~Jeff

Tuesday - July 8, 2008

ESL Podcast in Malaysian Newspaper The Sun

Thanks to Bill from the University of Malaya for mentioning ESL Podcast in a recent article that appeared in the daily national newspaper, The Sun, in Malaysia.  We always appreciate our listeners and supporters mentioning ESL Podcast to their friends, family, newspaper reporters, dentists, hair dressers – well, anyone you think may be interested!

You can find the article (in English) here.

~Jeff

Monday - July 7, 2008

Shoe Store and Bakery?!

We’ve all seen places where two business are run out of the same storefront (outside view or entrance to a store). There are a lot of strange combinations and sometimes it is difficult to see how the two business complement (go well together with) each other.

Here’s an example:

274626e.jpg

A laundromat is a place where people go to wash their dirty clothes. Tanning beds are machines that use light to help people get a tan (darker color to their skin, normally from being out in the sun). I suppose you could tan while your clothes are in the washer (machine to wash clothes) or dryer (machine to dry clothes). I don’t recommend tanning, of course, but this would be an efficient (doing the most with the least amount of time) use of time.

Here’s another one:

ad77d554-11b5-4ddd-afd6-8bdcb9855e3e1.jpg

When people go fishing, they use bait to catch fish. Live means living, so “live bait” means worms, the small, long animals that live in the dirt, that are still living, not dead. A gameroom is a place where you go…well…to play games, such as pool, pinball, and videogames. If you can think of a way that these two business go together, you have a better imagination than I do.

Have you seen any strange or unusual business combinations in your town or on your travels?

~ Lucy

Thursday - July 3, 2008

How Do You Mend a Broken Heart?

Last week we published an episode called Mending a Broken Heart about someone who is sad because their boyfriend or girlfriend has left them.  Most of us have experienced this at some time in our lives (and some of us, many times!).  It is one of those common human experiences that everyone understands.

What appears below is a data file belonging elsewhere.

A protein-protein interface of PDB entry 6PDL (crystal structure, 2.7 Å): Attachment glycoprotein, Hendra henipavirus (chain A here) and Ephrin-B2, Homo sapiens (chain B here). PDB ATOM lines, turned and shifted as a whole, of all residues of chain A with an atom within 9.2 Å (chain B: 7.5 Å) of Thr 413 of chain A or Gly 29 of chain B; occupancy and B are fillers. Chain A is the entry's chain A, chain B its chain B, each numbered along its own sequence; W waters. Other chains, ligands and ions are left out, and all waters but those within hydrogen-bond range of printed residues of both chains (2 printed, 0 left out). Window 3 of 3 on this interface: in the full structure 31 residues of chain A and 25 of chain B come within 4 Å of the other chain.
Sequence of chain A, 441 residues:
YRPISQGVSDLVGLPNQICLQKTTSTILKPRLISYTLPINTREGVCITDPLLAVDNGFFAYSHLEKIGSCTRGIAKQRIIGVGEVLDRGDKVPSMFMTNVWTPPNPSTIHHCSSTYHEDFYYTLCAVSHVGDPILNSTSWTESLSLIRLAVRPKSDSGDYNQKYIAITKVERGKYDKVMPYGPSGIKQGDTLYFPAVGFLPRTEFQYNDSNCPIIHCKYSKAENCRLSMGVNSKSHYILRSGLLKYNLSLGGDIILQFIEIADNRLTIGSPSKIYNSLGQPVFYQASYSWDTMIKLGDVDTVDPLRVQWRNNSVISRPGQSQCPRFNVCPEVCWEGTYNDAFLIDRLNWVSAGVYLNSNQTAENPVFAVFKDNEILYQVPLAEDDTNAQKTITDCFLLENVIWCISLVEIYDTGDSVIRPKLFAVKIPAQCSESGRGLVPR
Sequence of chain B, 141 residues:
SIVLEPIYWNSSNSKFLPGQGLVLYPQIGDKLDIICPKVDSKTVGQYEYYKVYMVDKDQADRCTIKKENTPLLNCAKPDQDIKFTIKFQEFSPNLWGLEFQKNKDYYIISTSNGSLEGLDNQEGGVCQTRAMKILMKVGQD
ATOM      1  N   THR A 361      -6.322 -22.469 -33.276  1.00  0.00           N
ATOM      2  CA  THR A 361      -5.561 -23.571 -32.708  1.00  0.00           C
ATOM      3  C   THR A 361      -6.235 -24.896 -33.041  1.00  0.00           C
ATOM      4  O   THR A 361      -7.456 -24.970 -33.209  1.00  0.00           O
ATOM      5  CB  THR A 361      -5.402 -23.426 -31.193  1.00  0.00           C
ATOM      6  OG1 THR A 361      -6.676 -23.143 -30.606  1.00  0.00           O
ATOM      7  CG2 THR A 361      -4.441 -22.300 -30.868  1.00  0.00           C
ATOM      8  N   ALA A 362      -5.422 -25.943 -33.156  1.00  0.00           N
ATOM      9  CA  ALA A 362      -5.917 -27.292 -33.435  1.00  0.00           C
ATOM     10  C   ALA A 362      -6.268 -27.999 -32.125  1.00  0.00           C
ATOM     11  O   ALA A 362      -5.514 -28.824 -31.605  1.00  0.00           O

While I don’t normally publish writings that are submitted (send to us) by listeners, I got a note from Kaz in Poland who said that he, too, had his heart broken recently.  He wrote a short poem about it after listening to this episode.  I put the poem below.  The English is easy to understand, I think, as well as the sentiment (emotion) behind it.  If you enjoy poetry, you may want to read it.

Good luck to Kaz!

~Jeff

——————————–

Have I fallen in love?
They say love is suffering.
I didn’t believe, I didn’t understand.
“Love is a delight, a joy,” I thought.
And I’ve been waiting for love, all my life …
Finally, when I lost hope, I saw her …
The Princess Ag … I recognized her from glamour,
From a glow which highlighted the scene.
At first I covered my eyes. But then we started to talk …
When our souls in two months got close, she disappeared.
Heavy grief has fallen on my heart.
Did I say something wrong?
The last of my words were: “We have no debts.”
Did she understand by this, “We are through?”
I meant only I didn’t expect mail she had forgotten to send …
My heart is broken. It’s more than hankering,
That’s simply suction, day and night.
I haven’t known such a feeling yet.
Is that love?

——————————–
glamour = an exciting quality that makes people appear special
glow = a soft light that comes from a light bulb, a candle, or other source
highlighted = to light or to put special attention on
grief = extreme sadness
hankering = a strong desire to do something